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Gay News Sponsor Windy City Times 2022-06-08



NATIONAL Sec. of state; Palm Center; judicial nominees; Detroit bar
by Andrew Davis

This article shared 1154 times since Sun Jun 19, 2022
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Secretary of State Antony Blinken held a roundtable with six LGBTQI reporters at the State Department, according to The Washington Blade. It was the first time a secretary of state sat down with a group of LGBTQI journalists during Pride Month. Jessica Stern, the special U.S. envoy for the promotion of LGBTQ and intersex rights abroad, and State Department spokesperson Ned Price, who is openly gay, are among those who attended the roundtable with Blinken. Among the people and issues discussed were WNBA player Brittany Griner (who is being detained in Russia) and Saudi Arabia.

On June 15, the Human Rights Campaign (HRC) marked the two-year anniversary of the U.S. Supreme Court's historic ruling in Bostock v. Clayton County, which cemented the legal interpretation that discrimination on the basis of sexual orientation and gender identity is a form of sex discrimination prohibited by Title VII of the Civil Rights Act of 1964. In a press release, HRC Interim President Joni Madison said, "As the rights of transgender and non-binary people are under attack in states across the country, Bostock has been critical for the LGBTQ+ community. We know we have the right to be ourselves, and show up authentically, in the workplace. Today, let us take a moment to reflect on this victory and then double-down in our fight for equality in all other spaces by passing the Equality Act."

The Palm Center issued a statement about the passing of Steven Gluckstern—an entrepreneur and philanthropist as well as the Center's longtime board chair. "Steven Gluckstern's passing is a crushing loss to the Palm Center family and to the worlds of philanthropy, the arts, and business. Steven was an ardent champion of the Palm Center for two decades. He loved new ideas, was incredibly creative, and gave of his time generously," the statement read, in part. Gluckstern, a strong ally of the LGBTQ+ community, became the Palm Center's board chair in 2006 after facilitating a $1 million endowment grant from the Michael Palm Foundation.

President Joe Biden announced seven new federal judicial nominees, according to a White House press release. If confirmed, this slate would include the first Latino to serve on the United States Court of Appeals for the District of Columbia Circuit, the first woman of color to serve on the United States Court of Appeals for the Fifth Circuit, the first South Asian person to serve on the United States Court of Appeals for the Ninth Circuit and the first openly LGBTQ+ federal district court judge in Puerto Rico. Puerto Rico Court of Appeals Judge Gina R. Mendez-Miro is the wife of the first openly gay chief justice of the Supreme Court of Puerto Rico, Maite Oronoz Rodríguez, according to NBC News.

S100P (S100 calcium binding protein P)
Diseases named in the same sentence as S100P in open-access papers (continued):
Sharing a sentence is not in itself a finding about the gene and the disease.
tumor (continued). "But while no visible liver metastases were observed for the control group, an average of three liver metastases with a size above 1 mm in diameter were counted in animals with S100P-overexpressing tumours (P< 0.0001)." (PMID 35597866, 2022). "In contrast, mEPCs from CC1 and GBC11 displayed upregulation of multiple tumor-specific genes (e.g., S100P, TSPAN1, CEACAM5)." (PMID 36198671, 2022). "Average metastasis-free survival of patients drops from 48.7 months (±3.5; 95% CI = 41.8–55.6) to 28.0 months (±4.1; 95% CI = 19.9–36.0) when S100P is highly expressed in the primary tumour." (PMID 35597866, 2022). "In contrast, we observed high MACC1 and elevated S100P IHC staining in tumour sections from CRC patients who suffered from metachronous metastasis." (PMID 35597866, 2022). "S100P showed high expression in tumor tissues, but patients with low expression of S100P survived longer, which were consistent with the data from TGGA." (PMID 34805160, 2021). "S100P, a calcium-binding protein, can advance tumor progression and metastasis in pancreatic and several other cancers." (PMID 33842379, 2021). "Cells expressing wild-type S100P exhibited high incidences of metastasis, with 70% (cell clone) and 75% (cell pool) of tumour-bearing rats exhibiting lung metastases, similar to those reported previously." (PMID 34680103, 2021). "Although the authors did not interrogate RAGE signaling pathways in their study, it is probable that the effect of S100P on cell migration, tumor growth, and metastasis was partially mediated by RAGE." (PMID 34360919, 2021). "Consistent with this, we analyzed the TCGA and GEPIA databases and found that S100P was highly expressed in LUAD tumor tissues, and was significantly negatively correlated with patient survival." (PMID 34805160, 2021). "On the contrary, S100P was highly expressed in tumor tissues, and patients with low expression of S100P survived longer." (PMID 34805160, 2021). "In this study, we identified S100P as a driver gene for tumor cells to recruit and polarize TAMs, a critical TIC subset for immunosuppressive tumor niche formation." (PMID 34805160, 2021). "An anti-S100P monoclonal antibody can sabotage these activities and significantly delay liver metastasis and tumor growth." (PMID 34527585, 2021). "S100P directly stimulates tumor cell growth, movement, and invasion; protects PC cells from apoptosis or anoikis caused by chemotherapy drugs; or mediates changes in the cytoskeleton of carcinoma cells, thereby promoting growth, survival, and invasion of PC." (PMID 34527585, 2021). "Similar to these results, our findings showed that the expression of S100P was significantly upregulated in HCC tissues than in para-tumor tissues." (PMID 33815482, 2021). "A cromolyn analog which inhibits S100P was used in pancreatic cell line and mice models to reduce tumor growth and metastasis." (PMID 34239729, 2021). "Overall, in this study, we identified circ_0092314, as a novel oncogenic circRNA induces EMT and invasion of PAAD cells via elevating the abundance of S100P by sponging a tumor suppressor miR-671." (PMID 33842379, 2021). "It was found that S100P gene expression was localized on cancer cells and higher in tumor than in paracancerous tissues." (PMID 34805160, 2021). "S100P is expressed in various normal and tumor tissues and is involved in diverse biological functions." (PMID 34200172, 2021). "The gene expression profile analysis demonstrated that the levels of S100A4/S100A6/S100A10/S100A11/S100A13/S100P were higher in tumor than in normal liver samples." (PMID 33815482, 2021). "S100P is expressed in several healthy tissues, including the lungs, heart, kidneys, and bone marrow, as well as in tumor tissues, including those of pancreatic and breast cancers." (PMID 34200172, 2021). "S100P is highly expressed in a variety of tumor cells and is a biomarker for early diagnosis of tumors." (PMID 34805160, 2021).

Detroit fire officials are investigating a fire that destroyed The Woodward Bar & Grill—the oldest LGBTQ bar in Detroit, Eater Detroit noted. The Freep reported that William Karagas first opened the Woodward in 1954 and that, over time, it began to attract customers from nearby Wayne State's notable gay population. Curtis Lipscomb, executive director of the nonprofit LGBT Detroit, told the paper that by the '90s, the spot had shifted to become more welcoming to the city's Black LGBTQ community.

The airline JetBlue is a longtime supporter of The Stonewall Inn Gives Back Initiative (SIGBI), which leverages the historic significance of the New York City LGBTQ+ landmark to help other communities that don't have the same LGBTQ+ resources or support, per Travel Agent Central. As an original SIGBI donor, JetBlue has been named the launch airline partner for the organization's Safe Spaces certification program—which identifies travel companies, entertainment venues, F&B locations, stores, businesses and other public venues that work year-round to serve as safe spaces for LGBTQ+ people. Over the years, hundreds of JetBlue crew members and senior leaders have marched in pride celebrations across the country, from New York City to West Hollywood, and will continue to do so this year.

Pennsylvania is considering a measure that involves formally discussing gender identity and sexual orientation in elementary schools, the Philly Voice reported. The "Empowering Families in Education Act" was announced on June 8 by Lancaster Sens. Ryan Aument and Scott Martin. They believe the bill is effective at providing protections for students and said it's not meant to be a version of Florida's controversial "Don't Say Gay" bill, which bans instruction of gender identity and sexual orientation in grades K-3. The bill presents a set of proposals to promote transparency and requires parental notification of information regarding their children, including what they're being taught in the classroom.

Indiana Youth Group has marked 35 years of helping LGBTQ+ youths, according to WTHR. Recognizing the need for a community organization built specifically to supporting LGBTQ+ youth in the community, Chris Gonzalez; his life partner, Jeff Werner; and a handful of other Hoosiers from across Indianapolis came together to launch the organization. In October 2020, the organization expanded services for people who lost their homes or experienced temporary homelessness. Project Prism, an organization that aids LGBTQ+ youth, is now the city's latest provider of housing for young people in the city.